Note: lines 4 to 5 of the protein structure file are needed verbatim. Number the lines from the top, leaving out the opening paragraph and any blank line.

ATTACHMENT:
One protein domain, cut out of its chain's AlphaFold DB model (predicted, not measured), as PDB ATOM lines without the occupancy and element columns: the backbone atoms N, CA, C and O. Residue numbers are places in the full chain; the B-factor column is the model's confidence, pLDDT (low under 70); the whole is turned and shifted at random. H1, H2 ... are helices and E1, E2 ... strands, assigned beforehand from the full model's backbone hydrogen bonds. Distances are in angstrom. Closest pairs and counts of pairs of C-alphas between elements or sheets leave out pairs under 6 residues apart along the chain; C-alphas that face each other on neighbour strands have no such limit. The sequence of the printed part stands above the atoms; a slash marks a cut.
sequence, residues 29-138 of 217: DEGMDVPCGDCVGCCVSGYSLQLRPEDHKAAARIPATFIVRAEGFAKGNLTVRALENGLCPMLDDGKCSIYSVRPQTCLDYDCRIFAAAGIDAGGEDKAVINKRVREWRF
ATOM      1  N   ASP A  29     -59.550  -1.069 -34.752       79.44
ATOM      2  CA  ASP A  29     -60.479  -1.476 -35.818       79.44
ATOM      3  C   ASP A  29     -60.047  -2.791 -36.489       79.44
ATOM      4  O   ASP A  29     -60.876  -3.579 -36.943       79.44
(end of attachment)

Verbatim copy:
ATOM      3  C   ASP A  29     -60.047  -2.791 -36.489       79.44
ATOM      4  O   ASP A  29     -60.876  -3.579 -36.943       79.44